In 19th century America the West was seen as a vast treasure trove of logs for logging, fish and game to be hunted, rich land to be settled and farmed, and minerals to be mined for man’s use. The Yellowstone area inspired Americans to create what the Public Broadcasting System called America’s best idea: a national park open to all, where the wilderness would be preserved forever.
Explorer John Colter walked through the Yellowstone area alone in 1807 in search of animals to hunt for furs. Not much more was heard about the area in Washington D.C. until Osborne Russell wrote about it in the 1830’s. More than three more decades would pass before David Folsom, Charles Cook, and William Petersen spent a month exploring the region in 1869. They explored many areas and landforms now familiar to fans of Yellowstone Park including: Yellowstone River, Gardner River, Black Canyon, Tower Falls, Lamar Creek, Sour Creek, Rescue creek, Hayden Valley, Excelsior Geyser, the Great Fountain Geyser and many more. Their journals and descriptions inspired Henry Washburn, Surveyor General of Montana Territory, to launch another expedition the following year. Information from the Washburn Expedition inspired Ferdinand Hayden, head of the U.S. Geological Survey of the Territories, to launch an even more comprehensive expedition in 1871. Photographs, artistry and specimens from that expedition so powerfully affected Congress that America’s best idea became a reality the following year.Perhaps it was the almost impenetrable forests that kept Yellowstone pristine long enough for the best idea to come about, or maybe Europeans were afraid or even superstitious about the strange boiling springs and geysers. Whatever the reason, the area stayed untamed after much of the West was settled.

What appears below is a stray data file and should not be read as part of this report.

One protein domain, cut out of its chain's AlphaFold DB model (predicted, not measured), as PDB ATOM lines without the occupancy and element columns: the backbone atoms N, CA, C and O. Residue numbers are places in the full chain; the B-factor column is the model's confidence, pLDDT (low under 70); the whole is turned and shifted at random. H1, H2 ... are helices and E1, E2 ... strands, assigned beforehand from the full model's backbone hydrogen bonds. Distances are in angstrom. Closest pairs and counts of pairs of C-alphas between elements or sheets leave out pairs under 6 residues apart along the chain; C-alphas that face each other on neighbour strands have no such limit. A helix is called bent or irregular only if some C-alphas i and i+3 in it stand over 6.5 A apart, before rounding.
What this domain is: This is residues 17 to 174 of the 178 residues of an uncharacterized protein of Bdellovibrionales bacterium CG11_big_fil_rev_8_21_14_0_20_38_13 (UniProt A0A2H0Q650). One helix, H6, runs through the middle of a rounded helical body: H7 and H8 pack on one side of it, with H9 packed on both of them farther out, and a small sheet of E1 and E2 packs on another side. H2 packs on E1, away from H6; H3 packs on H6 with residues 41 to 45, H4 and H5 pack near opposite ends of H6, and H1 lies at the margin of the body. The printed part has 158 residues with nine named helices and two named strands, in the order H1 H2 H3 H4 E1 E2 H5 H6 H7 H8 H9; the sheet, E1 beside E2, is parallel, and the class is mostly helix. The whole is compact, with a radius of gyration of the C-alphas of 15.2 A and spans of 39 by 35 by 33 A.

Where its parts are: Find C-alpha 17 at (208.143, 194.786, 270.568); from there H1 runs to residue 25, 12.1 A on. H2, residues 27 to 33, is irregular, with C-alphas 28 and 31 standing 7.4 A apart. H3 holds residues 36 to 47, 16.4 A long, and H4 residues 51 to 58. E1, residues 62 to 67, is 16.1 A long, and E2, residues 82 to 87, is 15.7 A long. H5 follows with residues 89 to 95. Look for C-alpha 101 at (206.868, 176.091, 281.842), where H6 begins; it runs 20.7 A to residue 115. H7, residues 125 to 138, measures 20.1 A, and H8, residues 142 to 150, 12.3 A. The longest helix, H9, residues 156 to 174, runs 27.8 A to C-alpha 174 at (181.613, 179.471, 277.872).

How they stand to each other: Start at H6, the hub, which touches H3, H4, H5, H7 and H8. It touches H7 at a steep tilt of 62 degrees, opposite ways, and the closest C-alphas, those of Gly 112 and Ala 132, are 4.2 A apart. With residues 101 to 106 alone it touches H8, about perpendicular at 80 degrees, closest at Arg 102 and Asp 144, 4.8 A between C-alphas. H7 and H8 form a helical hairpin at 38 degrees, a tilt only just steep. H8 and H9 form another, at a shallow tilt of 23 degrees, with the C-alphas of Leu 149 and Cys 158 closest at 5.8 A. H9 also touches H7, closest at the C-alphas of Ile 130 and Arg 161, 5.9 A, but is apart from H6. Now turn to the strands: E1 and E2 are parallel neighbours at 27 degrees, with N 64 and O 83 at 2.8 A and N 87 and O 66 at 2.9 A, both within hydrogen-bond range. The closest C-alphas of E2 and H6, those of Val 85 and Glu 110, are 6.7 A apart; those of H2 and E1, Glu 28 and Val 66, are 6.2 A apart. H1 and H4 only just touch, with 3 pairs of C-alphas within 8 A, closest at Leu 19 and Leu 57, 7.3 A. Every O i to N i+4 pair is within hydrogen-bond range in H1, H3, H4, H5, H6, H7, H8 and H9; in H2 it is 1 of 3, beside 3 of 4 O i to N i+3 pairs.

The lined, now slightly wrinkled, paper and carefully hand-written script on the act setting aside the Yellowstone region for a park might seem almost quaint to us now. It was written by the Forty-Second Congress of the United States and signed by Schuyler Colfax, Vice President of the United States and President of the Senate, James Blaine, Speaker of the House of Representatives, George Gorham, Secretary of the Senate, and Ulysses S. Grant, President of the United States. Quaint as it might seem, the document provided not only millions of acres of land for the enjoyment of millions and a place where the wilderness could still be the wilderness, but it would be the first of many such parks in the United States and around the world.
Now 58 areas bear the title National Park; from California’s Sequoia and Yosemite, set aside in 1890, to the Great Sand Dunes designated in 2004 in New Mexico. The Forty-Second Congress probably never dreamed of Hawaiian Volcanoes National Park, founded in 1916, where 150 miles of trails include volcanoes, rainforest, desert, beaches, and a lava tube, or Glacier Bay in Alaska with its tidewater glaciers and arctic life. We truly have a heritage left to us from those inspired men.
Now countries as far-flung as Costa Rica, with its diverse bird species, Israel with its ancient history and biblical animals, and countries throughout Asia, Europe, South America, the Caribbean, Australia, New Zealand and Fiji have set aside land for careful preservation and enjoyment for generations to come. Yellowstone, the first national park, was truly one of America’s best ideas.